Data transmission

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  • Created by: badaar
  • Created on: 15-05-15 09:23

Analogue signals

Noise adds extra random information to analogue signals. Each time the signal is amplified, the noise is also amplified. Gradually, the signal becomes less and less like the original signal. Eventually, it may be impossible to make out the music in a radio broadcast against the background noise, for example.

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Digital signals

Digital signals are a series of pulses consisting of just two states: ON (1) or OFF (0). There are no values in between. DAB radio is Digital Audio Broadcast radio - it is transmitted as digital signals. The diagram shows a typical oscilloscope trace of a digital signal.

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Noise

All signals become weaker as they travel long distances, and they may also pick up random extra signals. This is called noise, and it is heard as crackles and hiss on radio programmes. Noise may also cause an internet connection to drop or slow down, as the modem tries to compensate.

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Analogue signals

Noise adds extra random information to analogue signals. Each time the signal is amplified, the noise is also amplified. Gradually, the signal becomes less and less like the original signal. Eventually, it may be impossible to make out the music in a radio broadcast against the background noise, for example.

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Digital signals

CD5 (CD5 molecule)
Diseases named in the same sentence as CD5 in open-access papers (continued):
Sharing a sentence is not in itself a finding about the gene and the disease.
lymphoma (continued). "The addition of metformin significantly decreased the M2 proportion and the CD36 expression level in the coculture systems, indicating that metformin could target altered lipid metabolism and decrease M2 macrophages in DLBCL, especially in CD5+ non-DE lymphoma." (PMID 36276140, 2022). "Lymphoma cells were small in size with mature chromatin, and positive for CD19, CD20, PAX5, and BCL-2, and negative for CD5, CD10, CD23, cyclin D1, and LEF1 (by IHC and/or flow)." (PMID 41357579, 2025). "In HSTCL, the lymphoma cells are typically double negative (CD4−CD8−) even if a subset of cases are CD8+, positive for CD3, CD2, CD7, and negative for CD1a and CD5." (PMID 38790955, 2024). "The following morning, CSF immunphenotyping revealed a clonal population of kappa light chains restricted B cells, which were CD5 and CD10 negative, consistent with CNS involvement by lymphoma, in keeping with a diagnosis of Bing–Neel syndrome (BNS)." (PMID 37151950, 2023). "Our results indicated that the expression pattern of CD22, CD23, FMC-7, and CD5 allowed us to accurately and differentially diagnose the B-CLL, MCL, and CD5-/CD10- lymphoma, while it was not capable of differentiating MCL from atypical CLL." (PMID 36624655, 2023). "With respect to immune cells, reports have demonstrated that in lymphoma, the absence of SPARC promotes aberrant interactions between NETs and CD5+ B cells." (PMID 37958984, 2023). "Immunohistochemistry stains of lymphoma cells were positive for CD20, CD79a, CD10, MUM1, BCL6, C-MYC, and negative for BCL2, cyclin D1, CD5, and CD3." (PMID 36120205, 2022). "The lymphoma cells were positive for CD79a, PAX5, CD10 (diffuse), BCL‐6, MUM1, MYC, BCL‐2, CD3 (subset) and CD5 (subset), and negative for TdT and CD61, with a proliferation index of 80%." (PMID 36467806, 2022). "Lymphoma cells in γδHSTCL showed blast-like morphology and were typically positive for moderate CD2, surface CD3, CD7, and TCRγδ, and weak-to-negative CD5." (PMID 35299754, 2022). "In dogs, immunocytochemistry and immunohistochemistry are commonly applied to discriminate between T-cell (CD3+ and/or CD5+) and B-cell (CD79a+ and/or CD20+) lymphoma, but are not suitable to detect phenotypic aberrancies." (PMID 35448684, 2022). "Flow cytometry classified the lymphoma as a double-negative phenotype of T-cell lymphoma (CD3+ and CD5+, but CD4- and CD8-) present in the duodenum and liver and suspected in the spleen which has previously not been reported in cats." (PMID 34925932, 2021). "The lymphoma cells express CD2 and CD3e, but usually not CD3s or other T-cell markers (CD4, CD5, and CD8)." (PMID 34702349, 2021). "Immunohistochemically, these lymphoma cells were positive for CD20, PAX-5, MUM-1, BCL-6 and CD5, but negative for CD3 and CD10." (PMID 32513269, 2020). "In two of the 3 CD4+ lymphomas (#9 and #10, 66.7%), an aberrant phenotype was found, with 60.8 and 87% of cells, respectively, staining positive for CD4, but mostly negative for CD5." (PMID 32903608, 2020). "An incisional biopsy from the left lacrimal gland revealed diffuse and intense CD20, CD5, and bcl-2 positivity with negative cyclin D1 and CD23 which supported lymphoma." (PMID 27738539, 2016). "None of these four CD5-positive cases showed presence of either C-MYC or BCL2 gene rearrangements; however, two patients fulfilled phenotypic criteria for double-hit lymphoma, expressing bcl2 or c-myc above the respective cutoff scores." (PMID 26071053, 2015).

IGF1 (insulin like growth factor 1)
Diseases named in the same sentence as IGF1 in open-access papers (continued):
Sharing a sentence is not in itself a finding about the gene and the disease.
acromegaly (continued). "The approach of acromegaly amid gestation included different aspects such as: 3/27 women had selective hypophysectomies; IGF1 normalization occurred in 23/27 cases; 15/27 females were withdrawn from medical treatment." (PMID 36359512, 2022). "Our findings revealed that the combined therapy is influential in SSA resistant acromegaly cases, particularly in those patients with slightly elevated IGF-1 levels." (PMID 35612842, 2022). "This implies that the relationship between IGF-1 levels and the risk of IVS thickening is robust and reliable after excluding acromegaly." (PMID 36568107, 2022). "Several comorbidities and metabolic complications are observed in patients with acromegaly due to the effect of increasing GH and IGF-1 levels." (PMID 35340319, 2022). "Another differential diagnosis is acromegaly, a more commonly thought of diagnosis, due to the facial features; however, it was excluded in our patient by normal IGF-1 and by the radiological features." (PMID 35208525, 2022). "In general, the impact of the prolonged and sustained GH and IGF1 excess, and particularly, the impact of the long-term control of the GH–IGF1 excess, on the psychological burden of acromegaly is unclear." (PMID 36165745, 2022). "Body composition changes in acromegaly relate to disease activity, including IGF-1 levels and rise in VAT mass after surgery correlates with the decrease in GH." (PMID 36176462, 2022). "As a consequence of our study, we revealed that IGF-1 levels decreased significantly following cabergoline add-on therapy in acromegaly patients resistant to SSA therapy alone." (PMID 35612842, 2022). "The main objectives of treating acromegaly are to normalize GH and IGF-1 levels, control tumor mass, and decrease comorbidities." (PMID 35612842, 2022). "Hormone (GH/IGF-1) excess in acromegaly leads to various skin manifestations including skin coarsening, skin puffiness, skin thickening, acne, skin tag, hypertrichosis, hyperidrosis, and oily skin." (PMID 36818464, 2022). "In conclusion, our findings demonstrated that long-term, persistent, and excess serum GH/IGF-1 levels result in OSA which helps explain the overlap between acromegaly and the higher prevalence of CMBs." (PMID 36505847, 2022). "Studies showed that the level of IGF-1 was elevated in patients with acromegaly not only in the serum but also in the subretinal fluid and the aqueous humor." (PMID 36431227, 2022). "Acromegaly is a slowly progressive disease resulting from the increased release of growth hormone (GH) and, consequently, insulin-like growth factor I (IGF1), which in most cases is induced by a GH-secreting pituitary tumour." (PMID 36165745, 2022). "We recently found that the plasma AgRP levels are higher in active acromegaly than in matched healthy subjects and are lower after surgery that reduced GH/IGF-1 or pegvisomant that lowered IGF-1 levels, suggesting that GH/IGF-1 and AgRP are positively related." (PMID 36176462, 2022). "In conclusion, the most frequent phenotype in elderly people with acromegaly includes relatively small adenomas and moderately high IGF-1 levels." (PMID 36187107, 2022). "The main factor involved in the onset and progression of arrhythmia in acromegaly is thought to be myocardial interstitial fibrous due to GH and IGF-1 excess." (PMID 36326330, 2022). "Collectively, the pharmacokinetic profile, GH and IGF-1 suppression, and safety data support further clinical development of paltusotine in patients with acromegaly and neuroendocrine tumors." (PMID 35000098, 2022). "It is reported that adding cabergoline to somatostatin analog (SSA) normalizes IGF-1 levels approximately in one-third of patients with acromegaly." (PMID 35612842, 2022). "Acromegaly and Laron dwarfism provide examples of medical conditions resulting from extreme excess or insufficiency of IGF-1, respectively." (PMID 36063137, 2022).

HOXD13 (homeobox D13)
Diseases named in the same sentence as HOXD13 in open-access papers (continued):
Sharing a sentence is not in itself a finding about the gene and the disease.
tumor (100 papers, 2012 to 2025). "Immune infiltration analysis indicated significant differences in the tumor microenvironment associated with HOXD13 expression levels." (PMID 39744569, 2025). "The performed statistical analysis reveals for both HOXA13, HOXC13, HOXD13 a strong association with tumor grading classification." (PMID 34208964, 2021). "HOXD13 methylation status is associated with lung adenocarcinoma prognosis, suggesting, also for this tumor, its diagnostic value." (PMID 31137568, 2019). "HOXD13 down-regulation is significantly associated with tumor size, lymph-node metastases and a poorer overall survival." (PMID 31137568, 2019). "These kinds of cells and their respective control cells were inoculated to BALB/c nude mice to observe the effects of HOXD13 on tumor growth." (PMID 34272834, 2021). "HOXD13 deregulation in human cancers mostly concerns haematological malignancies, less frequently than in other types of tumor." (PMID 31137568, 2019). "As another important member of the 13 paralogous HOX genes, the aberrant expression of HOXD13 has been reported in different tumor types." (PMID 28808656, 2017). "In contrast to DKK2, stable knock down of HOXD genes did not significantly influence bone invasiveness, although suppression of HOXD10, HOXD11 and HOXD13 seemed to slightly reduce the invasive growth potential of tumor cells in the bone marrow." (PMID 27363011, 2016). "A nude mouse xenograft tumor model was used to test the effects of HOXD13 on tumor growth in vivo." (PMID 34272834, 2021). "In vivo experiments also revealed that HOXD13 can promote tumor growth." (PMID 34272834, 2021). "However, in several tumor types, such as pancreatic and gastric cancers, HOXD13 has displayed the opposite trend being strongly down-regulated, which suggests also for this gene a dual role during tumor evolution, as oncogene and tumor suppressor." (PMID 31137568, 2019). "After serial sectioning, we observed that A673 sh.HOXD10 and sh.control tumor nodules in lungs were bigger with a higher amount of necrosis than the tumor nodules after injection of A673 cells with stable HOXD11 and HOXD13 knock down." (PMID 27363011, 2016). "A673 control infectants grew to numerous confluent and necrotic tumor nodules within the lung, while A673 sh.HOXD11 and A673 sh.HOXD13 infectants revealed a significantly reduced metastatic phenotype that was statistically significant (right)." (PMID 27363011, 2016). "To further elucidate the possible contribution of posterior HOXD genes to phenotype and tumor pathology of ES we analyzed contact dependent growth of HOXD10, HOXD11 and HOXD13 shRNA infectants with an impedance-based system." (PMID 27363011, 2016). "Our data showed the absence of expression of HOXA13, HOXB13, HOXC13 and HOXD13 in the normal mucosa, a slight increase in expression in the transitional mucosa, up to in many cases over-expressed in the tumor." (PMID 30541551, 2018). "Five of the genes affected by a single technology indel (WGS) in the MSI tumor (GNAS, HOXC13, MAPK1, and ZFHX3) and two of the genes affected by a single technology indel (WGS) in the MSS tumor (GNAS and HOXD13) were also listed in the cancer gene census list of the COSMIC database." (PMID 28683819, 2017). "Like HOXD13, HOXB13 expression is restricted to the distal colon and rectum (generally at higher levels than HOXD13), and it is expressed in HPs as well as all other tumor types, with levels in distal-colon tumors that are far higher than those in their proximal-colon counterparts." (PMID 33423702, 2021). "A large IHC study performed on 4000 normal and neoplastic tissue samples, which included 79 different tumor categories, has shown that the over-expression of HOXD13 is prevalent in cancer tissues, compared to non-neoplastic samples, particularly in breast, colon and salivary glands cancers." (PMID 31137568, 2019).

Noise also adds extra random information to digital signals. However, this noise is usually lower in amplitude than the amplitude of the ON states. As a result, the electronics in the amplifiers can ignore the noise and it does not get passed along. This means that the quality of the signal is maintained, which is one reason why television and radio broadcasters are gradually changing from analogue to digital transmissions.

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Data transmission

We cannot see infrared radiation, but we can feel it as heat energy. Infrared sensors can detect heat from the body. They are used in: security lights burglar alarms. Infrared radiation is also used to transmit information from place to place, including: remote controls for television sets and DVD player data links over short distances between computers or mobile phones.

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Optical fibres

Information such as computer data and telephone calls can be converted into electrical signals. These can be carried through cables, or transmitted as microwaves or radio waves. However, the information can also be converted into pulses of infrared radiation and transmitted by optical fibres. Optical fibres can carry more information than an ordinary cable of the same thickness. The signals in optical fibres do not weaken as much over long distances as the signals in ordinary cables. Optical fibres can carry more data because of multiplexing. This is where several digital signals are interleaved or carried together without being mixed. Digital radio and TV broadcasts also carry more data than analogue broadcasts: they can also be multiplexed. This allows for a more efficient use of the available radio frequencies, for example to carry many more channels or to allow high-definition (HD) television and ‘red button’ options.

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